I haven't been to Mallorca yet but did extensive research on it earlier this year. I think it would be a shame to go all that way (two annoying flights or two ferry rides, or a combination) just to go to beaches. The island has varied, attractive, terrain and Palma seems to have a lot of interesting architecture. I'm expecting to spend 5 to 7 nights there--I hope next year, and I will not spend one minute of my time on a beach. Wikipedia says the average high temperature in Palma over the summer is about 10 degrees (F) cooler than in Seville. That doesn't make it pleasant, but it should be a bit more variable. Since Mallorca's an island, perhaps there's usually some breeze? With just three weeks I wouldn't normally be urging a traveler to go to Mallorca, but given the time of year and your reluctance to head to the north, it strikes me as a good idea. But not for just 2 o 3 days.
Barcelona and Valencia typically have milder mid-summer weather than Madrid and Andalucía, but I know Barcelona can be humid; not sure about Valencia. I hit some low-80s days in Barcelona that felt hotter because of rather high humidity. (As a resident of Washington DC, I am very familiar with the concept of high humidity.) Valencia is an attractive city but in my view doesn't rate being included in a first trip to Spain of this length. But we have to consider the weather challenge of Andalucía...
Three weeks is a very, very long time to deal with oppressive heat. And you won't have your own private, air-conditioned vehicle to escape to on a whim. Although trains and buses are normally air conditioned, you can't assume the stations will always be comfortable. When you travel to smaller towns you may end up waiting at outdoor bus stops. That wasn't fun in Sicily in June; I don't want to think about doing that in Andalucía in the summer.
I have not been, but I have done a lot of research and I'm planning a future trip, and while the public transportation in some parts of Northern Spain may be a little tricky, it is my understanding that transportation in the Basque areas of Spain and France, especially along the coasts is quite good. The coastline in that area does have lovely beaches. Further, the best time to visit that area of Spain is during your time period. I did read a fair amount about Acraven's wonderful travels in Northern Spain and she exclusively uses public transportation.
Sevilla is a favorite city and I just keep it on my weather app. I can attest to many, many 100 F plus days in the summer. I'd be miserable there in the summer. Towns that I know of that might be cooler and less crowded (Grazelema and other white villages) definitely require a car.
Re. little kids and hot weather. I am a mom of 4. We did an awful lot of traveling with our kids, even when they were small and they were troopers. I am recalling a trip to Mesa Verde in August. It was HOT. We made it work. I made sure to have gatorade and other enticing beverages. We made sure to do as much as possible very early in the morning. We don't regret the trip, the kids remember how great it was, however, it was mentally exhausting to do all the daily planning to make sure the kids were happy and hydrated. Three weeks of that kind of planning would make for a less than wonderful trip for me. Now, we live in MN, and we do get a lot of summer weather in the high 80s and low 90s and occasionally in the low 100s, but not three solid weeks of that. Maybe you live in an area where the hot weather of southern Spain might not be that much of a change. I do get the idea of the beach with kiddos. It is nice to have the down time of sand and water play. Perhaps you can also look for accommodations with a pool. Regardless, I love the travels I've had in Spain and sincerely hope you have a fantastic trip wherever you go.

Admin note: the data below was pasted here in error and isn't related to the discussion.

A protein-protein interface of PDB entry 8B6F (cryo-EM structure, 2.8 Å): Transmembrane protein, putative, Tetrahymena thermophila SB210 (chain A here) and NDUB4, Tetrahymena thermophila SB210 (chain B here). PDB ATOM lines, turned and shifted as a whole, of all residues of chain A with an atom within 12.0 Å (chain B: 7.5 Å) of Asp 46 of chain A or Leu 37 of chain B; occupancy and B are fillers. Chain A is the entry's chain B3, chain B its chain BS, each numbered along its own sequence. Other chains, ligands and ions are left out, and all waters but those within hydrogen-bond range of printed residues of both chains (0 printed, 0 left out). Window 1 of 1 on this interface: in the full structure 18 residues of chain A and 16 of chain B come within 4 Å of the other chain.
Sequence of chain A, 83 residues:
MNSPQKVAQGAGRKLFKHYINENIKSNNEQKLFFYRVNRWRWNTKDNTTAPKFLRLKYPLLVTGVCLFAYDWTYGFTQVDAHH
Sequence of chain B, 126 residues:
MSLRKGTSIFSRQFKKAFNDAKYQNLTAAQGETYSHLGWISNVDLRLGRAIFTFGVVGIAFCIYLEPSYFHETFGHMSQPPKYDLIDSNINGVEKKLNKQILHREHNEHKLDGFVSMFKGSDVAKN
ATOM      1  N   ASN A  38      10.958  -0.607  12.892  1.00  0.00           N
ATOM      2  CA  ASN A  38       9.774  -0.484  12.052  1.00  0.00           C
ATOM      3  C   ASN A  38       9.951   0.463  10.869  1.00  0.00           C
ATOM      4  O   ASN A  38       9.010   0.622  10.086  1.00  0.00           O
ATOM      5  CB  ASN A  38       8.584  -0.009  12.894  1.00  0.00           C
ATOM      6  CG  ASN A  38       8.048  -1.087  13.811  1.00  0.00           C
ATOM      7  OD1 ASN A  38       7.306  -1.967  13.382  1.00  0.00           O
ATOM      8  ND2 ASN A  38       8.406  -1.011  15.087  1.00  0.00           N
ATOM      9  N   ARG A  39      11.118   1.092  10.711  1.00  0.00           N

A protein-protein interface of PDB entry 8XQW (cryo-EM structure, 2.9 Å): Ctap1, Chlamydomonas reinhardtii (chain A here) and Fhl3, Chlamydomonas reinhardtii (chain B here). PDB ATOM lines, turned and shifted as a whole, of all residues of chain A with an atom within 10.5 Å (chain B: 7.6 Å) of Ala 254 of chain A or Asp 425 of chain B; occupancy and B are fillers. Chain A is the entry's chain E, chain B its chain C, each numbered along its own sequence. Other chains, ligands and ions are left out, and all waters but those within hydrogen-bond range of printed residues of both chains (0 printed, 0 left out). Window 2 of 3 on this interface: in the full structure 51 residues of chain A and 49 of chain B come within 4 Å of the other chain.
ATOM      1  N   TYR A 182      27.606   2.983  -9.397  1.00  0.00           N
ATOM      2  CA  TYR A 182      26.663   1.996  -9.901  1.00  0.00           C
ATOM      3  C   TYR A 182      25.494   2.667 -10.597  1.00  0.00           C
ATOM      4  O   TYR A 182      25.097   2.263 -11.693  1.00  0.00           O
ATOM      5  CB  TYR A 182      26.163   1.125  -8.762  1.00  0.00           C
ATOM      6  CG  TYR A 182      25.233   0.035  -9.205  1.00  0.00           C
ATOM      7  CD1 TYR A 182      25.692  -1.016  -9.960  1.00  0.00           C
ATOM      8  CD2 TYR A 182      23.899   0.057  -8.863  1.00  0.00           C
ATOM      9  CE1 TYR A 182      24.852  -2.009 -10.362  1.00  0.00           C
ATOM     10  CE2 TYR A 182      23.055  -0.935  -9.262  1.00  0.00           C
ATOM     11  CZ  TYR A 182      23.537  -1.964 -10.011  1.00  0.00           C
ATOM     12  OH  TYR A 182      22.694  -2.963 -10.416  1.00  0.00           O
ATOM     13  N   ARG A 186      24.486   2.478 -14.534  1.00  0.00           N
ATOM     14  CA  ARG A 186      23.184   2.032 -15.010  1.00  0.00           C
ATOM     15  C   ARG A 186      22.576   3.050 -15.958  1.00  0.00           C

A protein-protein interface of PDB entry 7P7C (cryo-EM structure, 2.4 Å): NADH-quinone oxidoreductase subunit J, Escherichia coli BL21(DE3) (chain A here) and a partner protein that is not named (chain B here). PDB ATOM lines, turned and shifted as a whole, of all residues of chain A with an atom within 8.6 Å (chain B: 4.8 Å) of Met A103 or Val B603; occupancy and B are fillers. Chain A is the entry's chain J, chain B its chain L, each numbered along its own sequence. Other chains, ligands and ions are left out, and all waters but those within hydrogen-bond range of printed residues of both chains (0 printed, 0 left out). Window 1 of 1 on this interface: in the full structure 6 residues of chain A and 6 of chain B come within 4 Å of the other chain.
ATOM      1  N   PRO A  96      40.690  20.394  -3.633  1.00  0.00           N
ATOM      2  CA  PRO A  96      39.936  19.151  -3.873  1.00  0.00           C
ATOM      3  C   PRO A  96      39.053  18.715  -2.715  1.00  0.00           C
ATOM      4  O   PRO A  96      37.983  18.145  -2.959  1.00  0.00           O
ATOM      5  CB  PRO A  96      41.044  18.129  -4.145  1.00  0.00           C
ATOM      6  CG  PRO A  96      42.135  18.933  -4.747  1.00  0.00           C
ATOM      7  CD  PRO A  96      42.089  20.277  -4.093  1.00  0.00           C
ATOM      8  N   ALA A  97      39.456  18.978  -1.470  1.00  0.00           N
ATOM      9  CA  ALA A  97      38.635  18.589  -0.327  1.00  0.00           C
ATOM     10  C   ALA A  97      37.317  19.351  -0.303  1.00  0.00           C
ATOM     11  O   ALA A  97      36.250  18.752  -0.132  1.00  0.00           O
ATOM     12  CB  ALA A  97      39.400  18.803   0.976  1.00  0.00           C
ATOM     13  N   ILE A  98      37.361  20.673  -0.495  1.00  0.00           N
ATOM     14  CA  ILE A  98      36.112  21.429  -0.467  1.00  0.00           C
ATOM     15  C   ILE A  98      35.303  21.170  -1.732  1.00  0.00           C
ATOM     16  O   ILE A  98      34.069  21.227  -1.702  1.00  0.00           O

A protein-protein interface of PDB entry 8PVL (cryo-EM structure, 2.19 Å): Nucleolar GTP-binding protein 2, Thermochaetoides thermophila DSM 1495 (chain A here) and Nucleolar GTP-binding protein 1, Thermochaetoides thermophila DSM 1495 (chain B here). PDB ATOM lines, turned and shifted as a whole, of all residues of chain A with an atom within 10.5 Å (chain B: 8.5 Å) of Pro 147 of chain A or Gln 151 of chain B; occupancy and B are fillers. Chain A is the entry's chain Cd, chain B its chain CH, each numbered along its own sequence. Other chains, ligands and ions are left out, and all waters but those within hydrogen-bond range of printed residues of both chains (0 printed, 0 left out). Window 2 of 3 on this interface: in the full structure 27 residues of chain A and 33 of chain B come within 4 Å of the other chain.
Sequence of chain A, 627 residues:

Here is a little background on us, we have traveled with our kids since they were babies, we have done cruises, Canada, Mexico, England (London), Armenia, Greece, Bahamas and many of U.S states. my kids are truly troopers, they walk long distance, they enjoy historical ancient sights and museums and they love cars planes and trains, no complaint there, beach days are a must, all vacations must have beach days. We live in Southern California and it's super hot in the summers. Our Greece trip last year was over 3 weeks so we do understand the heat situation. When traveling outside of the U.S my husband refuses to rent a car and drive. He has his reasons and it's agreed upon. So when I'm booking trips I need to consider public transport as our main way. Maybe I'm under estimating the heat in Spain during summer, I do trust what you all are saying and since the calendar for booking tickets has not opened up I will do more research. It's really hard to get more than 3 weeks of vacation, and when traveling to Europe 3 weeks is hardly enough. It's tough for us in the West Coast as we are a minimum of 12 hr flight. I have a good sense of what I need to look for and how all this will come about. You all have given me very important information for this trip. we love to travel and wish we could do even more. I will return to this forum if I have more questions. Thanks again to everyone for their input.